County Clerk Says Election Petition Still Has Time

UDPATE: Tuesday 6:22 p.m. The Montclair Times reports that Jerry Fried has collected the extra signatures needed.

After consulting with legal council counsel this afternoon, Essex County Clerk Chris Durkin told Baristanet that, in fact, Mayor Fried and his group still have time to get the municipal election on the ballot, at least in theory. According to Durkin, all along, the petitioners’ opponents have been unintentionally operating under the belief that there was a 70 day turn around (which was recently changed to 67 days), as indicated by Statute 19A: 37-1, however, that’s not the right statute for this ballot question. “It’s actually the wrong one to govern this situation,” he said. “there was some misinformation throughout the process.”

Michael Byrne, a member of the committee appointed to study the proposed election change, said that as of last Friday, he believed that they were all in agreement about which statute to read: Title 40:69A-184 – 190

Durkin explained that the petitioners have used the guidelines of this non-partisan statute, which requires that a question be submitted for placement on the ballot 40 days prior to the election, as opposed to the 67 that Statute 19A calls for. The County Clerk said that Mayor Fried’s attorney, Bennet Zurofsky spelled it all out to him in a letter.

“The petition has been operating under this statute all along, but everyone was just missing it,” said Durkin.

He said that Title 40’s statute states that “the submission can be amended within 10 days of notification of a deficiency.”

Municipal Clerk Linda Wanat notified the parties on Friday, September 9, that there weren’t enough signatures to make the petition valid. The 10-day clock started then, however to meet the statutory deadline of September 28 (the date Durkin also mentioned on Friday), Wanat would need to certify the petition in time to advertise that an ordinance is up for discussion 7 days before the next council meeting, on September 20. That would mean she would probably have to get something in the paper by end of day today or tomorrow.

“As long as the municipal clerk meets the statutory deadline, I’ll place the question on the ballot,” the County Clerk told Baristanet. “Whether or not she can do that, remains to be seen.”

“There’s no way under the law for them to meet the deadline without seeking a court order,” Byrne told Baristanet. “I would hope that they won’t go that route.”

Even the County Clerk admits that this whole issue is very complex and confusing. Our guess is that it will continue to get more confusing before it is all resolved.

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22 COMMENTS

  1. The well-marbelized state laws, and arcane and debatable rules and regulations make these types of efforts marathon, survivals of the fittest. Everything we know, everything the experts tell us is right only for a day, or for hours, then it is wrong, replaced by a new truth. At the end of the day someone wins the argument, usually someone with more spirit.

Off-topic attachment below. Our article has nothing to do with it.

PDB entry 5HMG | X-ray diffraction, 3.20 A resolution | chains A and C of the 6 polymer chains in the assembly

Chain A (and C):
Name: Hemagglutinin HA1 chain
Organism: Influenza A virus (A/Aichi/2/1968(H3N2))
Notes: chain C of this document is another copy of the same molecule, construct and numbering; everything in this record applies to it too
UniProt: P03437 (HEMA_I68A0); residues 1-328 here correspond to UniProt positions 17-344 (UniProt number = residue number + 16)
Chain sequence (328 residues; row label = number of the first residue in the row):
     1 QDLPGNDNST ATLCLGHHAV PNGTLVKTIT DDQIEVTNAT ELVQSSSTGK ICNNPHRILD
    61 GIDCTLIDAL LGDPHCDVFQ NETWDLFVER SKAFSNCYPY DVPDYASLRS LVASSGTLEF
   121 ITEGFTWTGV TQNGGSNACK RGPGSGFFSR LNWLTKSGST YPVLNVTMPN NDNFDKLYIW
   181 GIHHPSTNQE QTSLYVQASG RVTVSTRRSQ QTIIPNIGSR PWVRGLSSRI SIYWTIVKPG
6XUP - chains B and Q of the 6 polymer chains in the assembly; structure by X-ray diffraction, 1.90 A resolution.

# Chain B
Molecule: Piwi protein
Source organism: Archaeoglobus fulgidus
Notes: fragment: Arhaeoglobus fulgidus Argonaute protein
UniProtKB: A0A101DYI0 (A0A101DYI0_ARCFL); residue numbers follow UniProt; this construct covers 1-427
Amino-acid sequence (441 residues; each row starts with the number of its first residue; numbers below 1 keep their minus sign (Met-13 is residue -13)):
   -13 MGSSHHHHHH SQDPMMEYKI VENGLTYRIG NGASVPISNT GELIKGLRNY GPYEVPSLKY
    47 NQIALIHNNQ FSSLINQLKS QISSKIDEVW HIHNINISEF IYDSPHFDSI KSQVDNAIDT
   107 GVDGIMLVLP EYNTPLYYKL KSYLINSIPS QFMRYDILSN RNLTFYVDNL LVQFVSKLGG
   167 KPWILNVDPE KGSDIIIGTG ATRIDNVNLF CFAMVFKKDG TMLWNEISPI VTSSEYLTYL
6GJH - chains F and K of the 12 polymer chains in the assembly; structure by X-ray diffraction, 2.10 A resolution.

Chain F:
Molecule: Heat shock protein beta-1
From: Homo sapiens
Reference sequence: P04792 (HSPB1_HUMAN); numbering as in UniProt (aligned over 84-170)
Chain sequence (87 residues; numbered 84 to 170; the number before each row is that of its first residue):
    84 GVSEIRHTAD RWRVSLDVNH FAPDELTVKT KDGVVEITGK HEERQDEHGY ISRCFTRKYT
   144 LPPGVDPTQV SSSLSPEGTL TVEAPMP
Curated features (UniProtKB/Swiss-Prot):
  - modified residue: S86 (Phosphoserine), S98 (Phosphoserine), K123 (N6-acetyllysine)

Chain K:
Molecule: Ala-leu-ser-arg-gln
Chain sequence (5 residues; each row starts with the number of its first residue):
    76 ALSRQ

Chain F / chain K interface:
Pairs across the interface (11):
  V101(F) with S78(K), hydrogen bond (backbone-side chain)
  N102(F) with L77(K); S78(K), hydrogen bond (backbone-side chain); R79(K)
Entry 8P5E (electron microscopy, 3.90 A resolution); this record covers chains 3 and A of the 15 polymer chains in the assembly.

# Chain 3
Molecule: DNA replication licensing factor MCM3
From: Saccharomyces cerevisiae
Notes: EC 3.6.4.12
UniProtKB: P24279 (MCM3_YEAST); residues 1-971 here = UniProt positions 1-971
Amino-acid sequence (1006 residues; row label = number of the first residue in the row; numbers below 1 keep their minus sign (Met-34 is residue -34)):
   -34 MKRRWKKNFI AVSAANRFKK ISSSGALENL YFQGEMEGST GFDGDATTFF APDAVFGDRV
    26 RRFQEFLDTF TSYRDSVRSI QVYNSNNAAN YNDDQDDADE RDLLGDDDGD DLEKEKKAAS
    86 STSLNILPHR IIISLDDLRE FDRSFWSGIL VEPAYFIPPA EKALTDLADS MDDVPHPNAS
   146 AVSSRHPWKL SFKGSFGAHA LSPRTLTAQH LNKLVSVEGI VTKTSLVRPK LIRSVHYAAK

That said these are bean counting days and if lawyers must enter the fray and to the extent their fees diminish the expected and touted savings from moving the voting date thus yielding at best a pyrrhic victory, then egos should go in check and let the issue slide and be dealt with by the slow-moving panel.

  2. Well put, Townie.

    I see no one is even talking about the $6MM in tax refunds/credits that the Town Attorney reported that will hit the budget for 2012.

  3. Spelling counts, especially in a story like this.

    Shouldn’t the first line read ” After consulting with legal counSEL…”

    A council is a local legislative body. A counsel is a lawyer.

    Though, perhaps it is possible, this being New Jersey and all that the county clerk merely called Nick Lewis and the gang….

  4. Is the county clerk “deficient” too?

    First of all the phrase “the submission can be amended within 10 days of notification of a deficiency.” DOES NOT APPEAR ANYWHERE IN TITLE 40 (the pdf document linked to.) In fact the word “deficiency” does not appear. Or is this misreported? When you say, Erika, “He said that Title 40′s statute states that” and you put quotes around the text and and boldface it, you are suggesting it is the precise text.

    Can you or he please list a page? That text not in the document.

    Nearest I can tell the clerk means this:

    “40:69A-188. Amendment of initiative or referendum petition

    An initiative or referendum petition may be amended at any time within ten days after the
    notification of insufficiency has been served by the municipal clerk, by filing a
    supplementary petition upon additional papers signed and filed as provided in case of an
    original petition. The municipal clerk shall, within five days after such an amendment is
    filed, examine the amended petition and, if the petition be still insufficient, he shall file
    his certificate to that effect in his office and notify the Committee of the Petitioners of his
    findings and no further action shall be had on such insufficient petition. The finding of
    the insufficiency of a petition shall not prejudice the filing of a new petition for the same
    purpose. ”

    Page 58.

    Note it says nothing about the timeline associated with the “certification” of the petition.

    is this a misinformation campaign?

  5. Cary, I think the township should, as a rule, conduct revaluations very regularly, every 2 or 3 years. The entire process is screwy. A valuation is completed and once adopted has one function, to calculate each taxable property’s fraction of the total value it contributes to the township. Add them all up and you get “1”.

    But to be told that my property’s fraction is 0.00012463 is opaque, so we take a step back and tell everyone their assessed value. When the number moves, down not up, property owners acting with no perspective, only self-interest demand reductions. The loony County system must give them something if only to perpetuate itself. That all the other property’s have similarly lost value and that the fraction is still very close to 0.00012463 gets no consideration.

    The county is party to this foolishness and will not entertain a blanket reduction, or anything akin to a CPI adjustment, to keep the meaningless AV in line with the meaningful fraction. I say the only option is to revalue every two-three years.

  6. Townie,

    Again, you are right on the mark. In discussions I’ve had with the County tax person she indicated that some times have, in effect, a “rolling” revaluation. There is nothing preventing the town from pursuing a more logical approach.

  7. No where in the law does it indicate that amending the petition with additional signatures changes the timelines. All the time lines are tied to the “certification” of the petition by the township clerk. That even HAS NOT YET HAPPENED.

    “According to Durkin, all along, the petitioners’ opponents have been unintentionally operating under the belief that there was a 70 day turn around (which was recently changed to 67 days), as indicated by Statute 19A: 37-1, however, that’s not the right statute for this ballot question.”